The Army has successfully moved to eliminate the clear nexus between guerilla warfare and terrorism in South Waziristan, the present area of crisis. A largely rocky and barren country with walled tribal villages, each with one or more watchtowers, South Waziristan has poor soil, with only small patches of cultivation around the villages. The main source of survival for the locals has been banditry and smuggling i.e. till the Soviets invaded Afghanistan in 1979. Both North and South Waziristan thereafter became staging areas for the Afghan Mujahideen, this spurred some economic activity, and even sparse affluence. Over the years some of the foreign Mujahideen settled down permanently with the Mahsuds and the Waziris. With the advent of US-led coalition forces in Afghanistan and the rout of their Taliban mentors, there was an fresh influx of foreign fighters as elements of al-Qaeda found a safe haven in this no-go (self-imposed by the government) territory, operating at will on both sides of the Durand Line. Wana became an ideal recruiting ground from among the youth of the area. However concerted action by the Pakistan Armed Forces has eliminated most guerilla hideouts, driving the militants out of the area, only a handful hardcore remain.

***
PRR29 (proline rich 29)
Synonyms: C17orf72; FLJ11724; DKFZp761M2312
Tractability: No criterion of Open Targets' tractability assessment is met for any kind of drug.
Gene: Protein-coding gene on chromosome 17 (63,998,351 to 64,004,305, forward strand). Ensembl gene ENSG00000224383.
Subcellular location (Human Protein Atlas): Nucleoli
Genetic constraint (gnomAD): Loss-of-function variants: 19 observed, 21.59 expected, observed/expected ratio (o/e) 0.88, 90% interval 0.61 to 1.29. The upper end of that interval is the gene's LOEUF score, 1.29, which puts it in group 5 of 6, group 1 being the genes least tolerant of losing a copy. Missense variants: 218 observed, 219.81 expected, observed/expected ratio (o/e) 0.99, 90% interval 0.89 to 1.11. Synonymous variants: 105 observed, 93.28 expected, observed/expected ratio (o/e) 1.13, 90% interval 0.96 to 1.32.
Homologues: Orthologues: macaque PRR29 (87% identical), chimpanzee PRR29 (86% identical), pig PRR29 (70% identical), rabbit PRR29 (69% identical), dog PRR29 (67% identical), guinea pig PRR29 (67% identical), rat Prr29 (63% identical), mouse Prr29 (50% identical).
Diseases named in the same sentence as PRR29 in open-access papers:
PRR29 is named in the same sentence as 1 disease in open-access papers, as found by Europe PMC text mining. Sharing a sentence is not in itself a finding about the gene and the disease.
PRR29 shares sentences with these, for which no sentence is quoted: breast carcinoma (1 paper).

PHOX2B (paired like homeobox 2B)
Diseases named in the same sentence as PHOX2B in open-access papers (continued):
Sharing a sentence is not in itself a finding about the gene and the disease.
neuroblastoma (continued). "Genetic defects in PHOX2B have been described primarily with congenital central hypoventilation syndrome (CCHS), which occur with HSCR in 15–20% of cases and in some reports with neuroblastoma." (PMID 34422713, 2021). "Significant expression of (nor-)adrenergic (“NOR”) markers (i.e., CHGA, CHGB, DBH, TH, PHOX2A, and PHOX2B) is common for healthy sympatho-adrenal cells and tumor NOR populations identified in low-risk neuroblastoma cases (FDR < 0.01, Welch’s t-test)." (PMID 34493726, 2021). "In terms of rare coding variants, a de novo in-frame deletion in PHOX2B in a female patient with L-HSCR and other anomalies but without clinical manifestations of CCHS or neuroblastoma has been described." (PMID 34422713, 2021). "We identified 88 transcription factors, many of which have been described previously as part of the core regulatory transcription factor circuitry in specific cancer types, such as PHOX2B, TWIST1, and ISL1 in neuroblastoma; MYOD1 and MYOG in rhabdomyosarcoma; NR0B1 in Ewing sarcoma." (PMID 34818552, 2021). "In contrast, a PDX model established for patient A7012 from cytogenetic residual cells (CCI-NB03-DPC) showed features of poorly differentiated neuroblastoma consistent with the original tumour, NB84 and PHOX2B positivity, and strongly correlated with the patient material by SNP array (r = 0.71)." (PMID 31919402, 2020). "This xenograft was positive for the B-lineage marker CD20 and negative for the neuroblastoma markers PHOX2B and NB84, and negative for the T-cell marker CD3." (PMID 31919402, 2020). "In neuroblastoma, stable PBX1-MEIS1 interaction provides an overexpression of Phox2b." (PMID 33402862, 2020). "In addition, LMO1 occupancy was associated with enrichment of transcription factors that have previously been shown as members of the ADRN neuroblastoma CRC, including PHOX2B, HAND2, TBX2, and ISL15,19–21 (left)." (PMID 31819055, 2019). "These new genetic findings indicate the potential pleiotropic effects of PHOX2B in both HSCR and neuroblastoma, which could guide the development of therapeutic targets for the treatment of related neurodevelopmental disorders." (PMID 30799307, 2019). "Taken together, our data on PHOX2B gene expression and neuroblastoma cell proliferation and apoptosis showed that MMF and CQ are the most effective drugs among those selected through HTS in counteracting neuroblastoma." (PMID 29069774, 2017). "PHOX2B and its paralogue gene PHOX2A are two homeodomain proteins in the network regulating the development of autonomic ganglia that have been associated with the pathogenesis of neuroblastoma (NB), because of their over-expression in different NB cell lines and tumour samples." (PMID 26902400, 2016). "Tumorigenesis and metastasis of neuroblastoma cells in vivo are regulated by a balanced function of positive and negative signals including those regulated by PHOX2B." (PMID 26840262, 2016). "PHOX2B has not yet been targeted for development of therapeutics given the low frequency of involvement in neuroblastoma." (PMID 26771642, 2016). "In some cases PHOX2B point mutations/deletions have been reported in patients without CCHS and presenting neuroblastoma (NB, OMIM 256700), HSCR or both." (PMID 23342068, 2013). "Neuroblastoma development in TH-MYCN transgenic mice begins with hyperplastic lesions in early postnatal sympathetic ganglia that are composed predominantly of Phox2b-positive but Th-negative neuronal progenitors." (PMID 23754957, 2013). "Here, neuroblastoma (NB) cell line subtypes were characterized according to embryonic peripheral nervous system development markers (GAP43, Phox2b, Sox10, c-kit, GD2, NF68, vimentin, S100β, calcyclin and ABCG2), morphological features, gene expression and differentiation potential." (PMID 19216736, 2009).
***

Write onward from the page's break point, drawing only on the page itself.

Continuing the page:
Despite being without adequate resources or even a technological base Pakistan had at first tended at to react to terrorist threat rather than pre-empt possible threats, with the help of US and other countries we now give real-time recognition to threat perception. The technological gap is being covered by “leapfrogging” over certain stages, resources are being provided to acquire the necessary technology. Faced with a myriad number of possibilities, a comprehensive defence plan has been made to, viz (1) identify the threat/s (2) make a detailed analysis of their potential and (3) work out priorities in evaluating ways and means of countering these threats. With the help of the US we have been successfully for countering terrorism by viz (1) detecting people organized in terrorist activity and identifying them, and have the capability of simultaneously monitoring their movements (2) detect the supply sources of explosive materials likely to be used (3) mobilizing one’s defence capability in recognizing and countering specific threats (4) mobilizing adequate and coordinated intelligence capability, utilizing both human and electronic intelligence (5) focusing on air, sea, rail and road travel as potential terror targets and (6) guarding the country’s frontiers, includes monitoring and observation of thousands and thousands of miles of borders. Pakistan has mobilized its security forces adequately by viz (1) by having a Crisis Management Cell (CMC) to develop adequate intelligence capability to respond to not only to constant queries but update the requirements from the data available, (2) coordinating and cooperating with world institutions like the UN, Interpol, etc for monitoring and preventing the use of non-conventional terrorist matter and (3) increasing our monitoring of nuclear facilities by techno-advanced technological means and stopped the clandestine shipping of fissile materials. Intelligence is being processed immediately and shared among those who need it on the frontline of the “war against terrorism”. During wartime, and we are at war, Pakistan has mobilized its best available talent and resources irrespective of political leaning and beliefs. Intelligence has been made available to the leaders in quality more than quantity for quick decision-making, it being understood that absolutely perfect intelligence may not be attainable.